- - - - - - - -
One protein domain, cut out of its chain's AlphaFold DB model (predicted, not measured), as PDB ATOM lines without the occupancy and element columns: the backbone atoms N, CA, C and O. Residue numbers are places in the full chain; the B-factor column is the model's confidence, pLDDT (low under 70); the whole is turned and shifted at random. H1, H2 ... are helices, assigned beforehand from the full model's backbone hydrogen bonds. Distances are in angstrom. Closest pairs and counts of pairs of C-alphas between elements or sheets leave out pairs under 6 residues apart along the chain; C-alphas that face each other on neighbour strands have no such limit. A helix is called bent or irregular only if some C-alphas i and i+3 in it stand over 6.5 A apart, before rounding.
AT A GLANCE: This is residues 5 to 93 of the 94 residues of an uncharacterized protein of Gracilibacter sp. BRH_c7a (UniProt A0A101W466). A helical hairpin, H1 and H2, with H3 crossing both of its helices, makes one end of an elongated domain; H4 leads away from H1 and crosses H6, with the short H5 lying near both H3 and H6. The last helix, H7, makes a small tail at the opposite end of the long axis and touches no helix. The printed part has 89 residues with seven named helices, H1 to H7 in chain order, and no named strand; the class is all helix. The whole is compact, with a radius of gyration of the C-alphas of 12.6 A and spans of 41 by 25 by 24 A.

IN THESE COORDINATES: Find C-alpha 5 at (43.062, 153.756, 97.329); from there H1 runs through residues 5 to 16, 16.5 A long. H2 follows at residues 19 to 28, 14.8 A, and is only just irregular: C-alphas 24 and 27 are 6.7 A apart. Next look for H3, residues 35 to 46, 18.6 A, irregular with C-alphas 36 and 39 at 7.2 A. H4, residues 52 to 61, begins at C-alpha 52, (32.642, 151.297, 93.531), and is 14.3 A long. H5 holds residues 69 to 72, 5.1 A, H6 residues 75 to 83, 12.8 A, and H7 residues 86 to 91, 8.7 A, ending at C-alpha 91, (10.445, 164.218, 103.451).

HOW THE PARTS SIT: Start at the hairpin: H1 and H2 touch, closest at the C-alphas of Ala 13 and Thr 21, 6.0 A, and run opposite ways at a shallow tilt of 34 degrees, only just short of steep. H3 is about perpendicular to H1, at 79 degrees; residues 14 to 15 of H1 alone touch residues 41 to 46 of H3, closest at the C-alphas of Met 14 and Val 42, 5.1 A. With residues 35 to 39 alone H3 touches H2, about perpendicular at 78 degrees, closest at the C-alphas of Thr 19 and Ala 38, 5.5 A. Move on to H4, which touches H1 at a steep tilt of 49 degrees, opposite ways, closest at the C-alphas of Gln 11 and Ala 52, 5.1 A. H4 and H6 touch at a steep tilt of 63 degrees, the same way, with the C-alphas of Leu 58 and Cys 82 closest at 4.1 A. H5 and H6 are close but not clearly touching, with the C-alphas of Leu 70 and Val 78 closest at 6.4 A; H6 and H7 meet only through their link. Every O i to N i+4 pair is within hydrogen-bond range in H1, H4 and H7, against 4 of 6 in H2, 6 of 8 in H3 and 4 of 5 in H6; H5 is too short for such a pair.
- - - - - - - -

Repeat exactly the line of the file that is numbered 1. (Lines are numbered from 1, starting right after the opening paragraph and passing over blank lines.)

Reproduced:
AT A GLANCE: This is residues 5 to 93 of the 94 residues of an uncharacterized protein of Gracilibacter sp. BRH_c7a (UniProt A0A101W466). A helical hairpin, H1 and H2, with H3 crossing both of its helices, makes one end of an elongated domain; H4 leads away from H1 and crosses H6, with the short H5 lying near both H3 and H6. The last helix, H7, makes a small tail at the opposite end of the long axis and touches no helix. The printed part has 89 residues with seven named helices, H1 to H7 in chain order, and no named strand; the class is all helix. The whole is compact, with a radius of gyration of the C-alphas of 12.6 A and spans of 41 by 25 by 24 A.